While men have been more prone to novel coronavirus infections, women may be more at risk of death from COVID-19 in India. A new study suggests a higher relative-risk of COVID-19 mortality among women in the country. Read on to know the results of the study given below :
What does the data say?
As of 20 May 2020, in India, 3.3 percent of women who contracted COVID-19 have died, as compared to 2.9 percent men. The difference in CFR (case fatality rate) is particularly noticeable in the middle-aged group, says the report. Between the ages of 40 to 49, the rate of fatality for female COVID-19 patients is 3.2 percent, while for male patients it is 2.1 percent.
For the age group of 5 to 19 years, the mortality rate is 0.6 percent for girls who contracted the infection, while no deaths were reported among boys.
The study also found that men shared a higher burden (66 percent) of COVID-19 infections than women (34 percent).
Who has conducted the research?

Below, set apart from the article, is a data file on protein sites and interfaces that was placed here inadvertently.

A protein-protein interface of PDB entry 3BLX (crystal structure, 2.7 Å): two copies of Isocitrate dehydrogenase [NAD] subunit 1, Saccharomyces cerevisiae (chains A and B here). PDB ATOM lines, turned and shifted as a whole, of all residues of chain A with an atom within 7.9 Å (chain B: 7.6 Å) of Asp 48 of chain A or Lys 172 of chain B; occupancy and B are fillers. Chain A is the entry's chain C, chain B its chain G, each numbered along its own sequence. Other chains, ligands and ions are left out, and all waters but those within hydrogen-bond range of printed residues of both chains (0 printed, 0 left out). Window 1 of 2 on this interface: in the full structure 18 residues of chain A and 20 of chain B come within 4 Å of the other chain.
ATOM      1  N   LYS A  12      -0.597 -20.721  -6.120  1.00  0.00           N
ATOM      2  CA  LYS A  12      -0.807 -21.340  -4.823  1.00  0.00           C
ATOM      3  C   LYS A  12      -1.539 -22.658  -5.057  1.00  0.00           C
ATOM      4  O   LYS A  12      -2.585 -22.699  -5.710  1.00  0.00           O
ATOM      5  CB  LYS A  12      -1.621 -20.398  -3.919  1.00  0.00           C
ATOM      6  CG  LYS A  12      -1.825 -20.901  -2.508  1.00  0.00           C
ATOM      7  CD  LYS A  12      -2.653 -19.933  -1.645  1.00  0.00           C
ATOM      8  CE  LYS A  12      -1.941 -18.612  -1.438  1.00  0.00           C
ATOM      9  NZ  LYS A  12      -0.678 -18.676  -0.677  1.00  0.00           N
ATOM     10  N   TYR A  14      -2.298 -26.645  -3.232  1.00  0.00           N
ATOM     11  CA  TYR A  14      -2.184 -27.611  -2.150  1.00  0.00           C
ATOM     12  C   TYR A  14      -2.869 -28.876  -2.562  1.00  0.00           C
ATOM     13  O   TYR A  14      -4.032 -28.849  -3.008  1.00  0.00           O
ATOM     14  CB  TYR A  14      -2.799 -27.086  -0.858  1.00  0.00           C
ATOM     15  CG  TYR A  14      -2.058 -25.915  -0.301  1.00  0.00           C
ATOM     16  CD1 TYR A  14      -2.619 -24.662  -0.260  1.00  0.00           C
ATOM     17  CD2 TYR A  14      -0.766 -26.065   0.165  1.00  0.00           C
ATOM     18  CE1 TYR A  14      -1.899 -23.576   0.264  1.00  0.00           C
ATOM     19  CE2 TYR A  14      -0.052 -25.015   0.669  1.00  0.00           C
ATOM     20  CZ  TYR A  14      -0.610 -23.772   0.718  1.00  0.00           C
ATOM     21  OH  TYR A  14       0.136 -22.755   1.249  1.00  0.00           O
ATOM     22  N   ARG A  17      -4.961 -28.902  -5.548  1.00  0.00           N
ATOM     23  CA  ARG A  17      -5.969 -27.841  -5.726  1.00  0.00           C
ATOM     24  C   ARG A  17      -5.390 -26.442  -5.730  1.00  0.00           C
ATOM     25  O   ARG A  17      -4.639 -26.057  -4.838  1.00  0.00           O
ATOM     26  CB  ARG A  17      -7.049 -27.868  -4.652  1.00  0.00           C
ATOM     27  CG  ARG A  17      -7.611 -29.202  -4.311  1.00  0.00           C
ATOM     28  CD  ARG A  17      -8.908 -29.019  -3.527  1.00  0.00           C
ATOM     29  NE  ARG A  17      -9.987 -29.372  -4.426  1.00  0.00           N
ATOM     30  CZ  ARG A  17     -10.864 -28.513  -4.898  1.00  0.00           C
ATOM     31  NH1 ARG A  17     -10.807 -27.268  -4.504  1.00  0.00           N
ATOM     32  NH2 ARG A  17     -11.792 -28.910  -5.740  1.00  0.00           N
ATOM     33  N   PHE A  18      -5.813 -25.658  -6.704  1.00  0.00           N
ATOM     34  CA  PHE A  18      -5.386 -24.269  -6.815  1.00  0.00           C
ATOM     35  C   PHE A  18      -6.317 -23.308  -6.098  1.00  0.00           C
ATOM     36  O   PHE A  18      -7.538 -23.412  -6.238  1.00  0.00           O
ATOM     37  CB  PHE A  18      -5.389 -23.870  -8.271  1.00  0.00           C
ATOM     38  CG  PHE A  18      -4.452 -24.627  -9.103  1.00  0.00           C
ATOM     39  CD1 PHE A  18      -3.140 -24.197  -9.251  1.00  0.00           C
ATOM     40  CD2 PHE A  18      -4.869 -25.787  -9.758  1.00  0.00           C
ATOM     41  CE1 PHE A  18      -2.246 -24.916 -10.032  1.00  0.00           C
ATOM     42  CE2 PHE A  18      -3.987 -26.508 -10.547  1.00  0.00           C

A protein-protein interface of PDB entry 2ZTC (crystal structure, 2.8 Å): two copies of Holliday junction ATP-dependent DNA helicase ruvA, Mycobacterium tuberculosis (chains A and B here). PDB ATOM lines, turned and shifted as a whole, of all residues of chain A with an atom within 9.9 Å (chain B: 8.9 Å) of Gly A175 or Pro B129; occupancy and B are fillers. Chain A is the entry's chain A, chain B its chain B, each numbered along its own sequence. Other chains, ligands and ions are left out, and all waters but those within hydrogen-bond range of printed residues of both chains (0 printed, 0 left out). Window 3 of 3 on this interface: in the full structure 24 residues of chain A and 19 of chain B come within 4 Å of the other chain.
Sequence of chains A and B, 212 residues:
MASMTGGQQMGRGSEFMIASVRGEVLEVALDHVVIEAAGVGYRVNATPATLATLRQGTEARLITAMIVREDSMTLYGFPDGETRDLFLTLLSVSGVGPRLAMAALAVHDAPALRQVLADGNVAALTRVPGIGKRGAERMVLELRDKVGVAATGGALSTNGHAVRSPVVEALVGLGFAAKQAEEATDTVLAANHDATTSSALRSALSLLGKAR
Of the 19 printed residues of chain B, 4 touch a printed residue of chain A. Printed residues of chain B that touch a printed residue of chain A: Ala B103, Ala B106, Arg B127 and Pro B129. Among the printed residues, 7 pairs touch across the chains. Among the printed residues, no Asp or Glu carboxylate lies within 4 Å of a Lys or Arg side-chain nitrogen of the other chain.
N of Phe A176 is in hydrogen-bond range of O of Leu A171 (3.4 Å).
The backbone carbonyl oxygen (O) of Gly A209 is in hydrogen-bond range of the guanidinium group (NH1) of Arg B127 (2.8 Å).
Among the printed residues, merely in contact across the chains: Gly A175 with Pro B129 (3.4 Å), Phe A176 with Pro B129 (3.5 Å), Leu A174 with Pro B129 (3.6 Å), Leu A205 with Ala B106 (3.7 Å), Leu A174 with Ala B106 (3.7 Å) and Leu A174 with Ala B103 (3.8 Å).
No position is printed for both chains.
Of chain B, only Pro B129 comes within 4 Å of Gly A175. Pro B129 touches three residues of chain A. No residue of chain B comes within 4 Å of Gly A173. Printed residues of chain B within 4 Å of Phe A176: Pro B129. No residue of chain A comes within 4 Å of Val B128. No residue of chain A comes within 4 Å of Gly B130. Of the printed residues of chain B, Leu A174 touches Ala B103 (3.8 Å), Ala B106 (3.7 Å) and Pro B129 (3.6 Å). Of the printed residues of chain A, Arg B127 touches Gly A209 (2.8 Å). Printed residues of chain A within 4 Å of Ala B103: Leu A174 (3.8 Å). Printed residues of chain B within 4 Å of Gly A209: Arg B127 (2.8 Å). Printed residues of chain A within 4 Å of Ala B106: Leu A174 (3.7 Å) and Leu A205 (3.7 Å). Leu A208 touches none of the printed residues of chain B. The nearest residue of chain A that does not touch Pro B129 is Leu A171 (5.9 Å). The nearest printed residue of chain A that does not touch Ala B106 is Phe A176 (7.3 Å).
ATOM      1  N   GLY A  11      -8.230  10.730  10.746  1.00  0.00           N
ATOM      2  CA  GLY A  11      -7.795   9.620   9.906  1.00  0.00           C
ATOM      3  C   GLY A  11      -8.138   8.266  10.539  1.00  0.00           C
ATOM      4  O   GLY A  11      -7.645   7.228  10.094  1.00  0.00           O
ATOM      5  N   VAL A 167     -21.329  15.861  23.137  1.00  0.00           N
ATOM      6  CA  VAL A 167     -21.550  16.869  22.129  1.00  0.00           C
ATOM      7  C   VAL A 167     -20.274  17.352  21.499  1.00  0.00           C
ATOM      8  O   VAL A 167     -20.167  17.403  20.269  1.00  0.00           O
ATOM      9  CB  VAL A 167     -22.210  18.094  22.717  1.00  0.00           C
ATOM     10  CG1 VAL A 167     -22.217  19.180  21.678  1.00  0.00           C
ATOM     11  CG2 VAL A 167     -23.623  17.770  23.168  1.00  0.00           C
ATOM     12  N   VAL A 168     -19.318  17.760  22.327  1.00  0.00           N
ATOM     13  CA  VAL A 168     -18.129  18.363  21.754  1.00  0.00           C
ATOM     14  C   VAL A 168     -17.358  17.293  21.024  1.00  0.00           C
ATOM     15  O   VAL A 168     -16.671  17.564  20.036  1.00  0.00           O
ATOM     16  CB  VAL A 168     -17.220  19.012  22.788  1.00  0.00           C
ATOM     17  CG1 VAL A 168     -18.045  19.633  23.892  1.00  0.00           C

The analysis has been conducted by researchers associated with the Institute of Health Management Research in Jaipur, Institute of Economic Growth in Delhi and Harvard University in the US. The analysis focuses on gender differentials in COVID-19 mortality in India, as of May 2020, recording total number confirmed cases at 112,027 with 3,433 deaths, thus the case fatality ratio being 3.1 percent.
The study, published in the Journal of Global Health Science, presented an age and sex-specific view of mortality from the disease using the measure of CFR (case fatality rate), which is the ratio of confirmed deaths to total confirmed cases.
Factors that make women in India more vulnerable :
“The social determinants like access to healthcare and general health and nutrition status which are generally worse for women in India than their male counterparts could explain these differences that defy the global trend,” health economist William Joe from the IEG who is the lead author of the paper told The New Indian Express.
3.3 percent of women who contracted COVID-19 have died, as compared to 2.9 percent men.
William Joe underlined that the findings could have two significant policy implications. “At no point, should governments think that women are at an advantage in dealing with the infections and also the health and nutrition support programmes should be continued with enhanced focus even during the pandemic situation,” he said.
The analysis reveals that while the overall risk of COVID-19 is higher among men but it is important to note that females are at an overall higher relative risk of mortality. This finding calls for equal, if not greater, attention towards females for COVID-19 care.